So I want to start off actually hearing about yourself and your injury because I know that that is a fundamental part of the advocacy work that you've been doing. So can you tell me about yourself and how you got a traumatic brain injury or a TBI?
Meredith Casey (31m 58s):
I am 16 years old. Like you said, I live in the same town. In my free time, I like to dance. I'm a sophomore in high school. And also I run my own nonprofit with the help of my family. I'm sure we will be getting into much more of that. But with my head injury on December 15th, 2015, I hit my head on my granite countertop while rushing to pick up my homework to make the bus on time. There was no immediate bruising or external bleeding that could be seen, but there was an immediate onset of extreme headaches. And after a couple days of visiting the school nurse, which I had never done before, everyone thought I had a concussion.
Meredith Casey (32m 44s):
After months of what was thought to be concussion, I visited the neurology team at Tufts floating hospital. And after my first MRI that was ordered, still nothing, so they just thought a really bad concussion. Everyone was stumped because usually concussions aren't six months long. It wasn't until I visited my ophthalmologist, which I had been seeing since I was four, which was great because since I been seeing other doctors, no one really had a baseline except for my ophthalmologist. He took one look at my eyes, turned to my mom and whispered, you have bigger problems than a concussion. As I heard this, you know, a little 11 year old me was kind of like, Oh, what does that mean?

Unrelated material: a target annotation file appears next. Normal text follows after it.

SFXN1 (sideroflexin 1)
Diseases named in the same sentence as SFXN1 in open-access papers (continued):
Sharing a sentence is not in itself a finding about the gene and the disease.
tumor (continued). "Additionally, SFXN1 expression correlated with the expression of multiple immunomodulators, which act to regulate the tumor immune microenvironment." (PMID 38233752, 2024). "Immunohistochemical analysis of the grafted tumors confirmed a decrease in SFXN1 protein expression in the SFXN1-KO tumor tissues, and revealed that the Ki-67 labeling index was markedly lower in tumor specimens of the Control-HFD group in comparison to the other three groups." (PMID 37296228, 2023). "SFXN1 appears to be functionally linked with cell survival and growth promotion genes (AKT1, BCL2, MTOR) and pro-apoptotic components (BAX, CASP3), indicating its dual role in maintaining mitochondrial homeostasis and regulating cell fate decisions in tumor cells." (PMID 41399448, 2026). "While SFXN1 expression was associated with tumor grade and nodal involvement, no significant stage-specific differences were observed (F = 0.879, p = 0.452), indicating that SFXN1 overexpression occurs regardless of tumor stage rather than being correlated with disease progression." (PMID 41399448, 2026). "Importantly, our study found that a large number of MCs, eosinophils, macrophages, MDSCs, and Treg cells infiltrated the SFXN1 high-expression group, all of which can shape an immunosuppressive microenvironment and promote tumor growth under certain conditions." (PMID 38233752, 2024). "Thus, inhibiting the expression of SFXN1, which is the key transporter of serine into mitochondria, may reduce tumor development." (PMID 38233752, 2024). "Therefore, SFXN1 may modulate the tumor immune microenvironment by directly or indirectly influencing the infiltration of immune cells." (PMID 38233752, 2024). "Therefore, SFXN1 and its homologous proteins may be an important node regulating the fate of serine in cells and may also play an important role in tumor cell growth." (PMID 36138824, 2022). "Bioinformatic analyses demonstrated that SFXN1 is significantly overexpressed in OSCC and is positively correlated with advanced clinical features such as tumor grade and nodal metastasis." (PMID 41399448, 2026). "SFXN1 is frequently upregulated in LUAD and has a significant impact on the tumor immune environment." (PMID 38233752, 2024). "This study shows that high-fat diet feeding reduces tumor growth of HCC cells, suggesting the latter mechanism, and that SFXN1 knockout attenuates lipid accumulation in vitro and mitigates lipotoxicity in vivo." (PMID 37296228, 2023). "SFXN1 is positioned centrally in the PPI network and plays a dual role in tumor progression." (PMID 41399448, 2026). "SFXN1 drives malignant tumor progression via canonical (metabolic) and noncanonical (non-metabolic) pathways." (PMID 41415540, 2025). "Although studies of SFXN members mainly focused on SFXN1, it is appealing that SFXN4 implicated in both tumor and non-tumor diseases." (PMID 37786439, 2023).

Meredith Casey (33m 29s):
So at the time, I had braces on, so immediately the next day I had to have those taken off. And the day after that, I had an MRI and that MRI showed that I had a blood clot growing in the base of my brain. So after about 10 lumbar punctures and two brain surgeries, and so many medications that I can't even count, I've been left, struggling, facing pain in my everyday life. And this is because I have high cerebral spinal fluid and pressure behind my eyes. And I have, I tell my friends this stuff and they're like, okay, now you're going to re-explain it, but in dumb people words, because they have no idea what I'm talking about.
Meredith Casey (34m 15s):
Basically the veins on the left side of my brain are really, really small. So when like the blood and all the fluid tries to get through there, it can't, and it goes really, really slow so there's a buildup which is the build up behind my eyes. So there's a risk of going blind, so I have to have my eyes checked, all that. So I'm 16 years old and I still face headaches every day. I hate to admit it, but I forget what a day without pain is like. It's been five years and I have come to terms with the fact that this is what my life is going to be. And I've just kind of accepted that and made the best out of it.
Kate Pecora (34m 50s):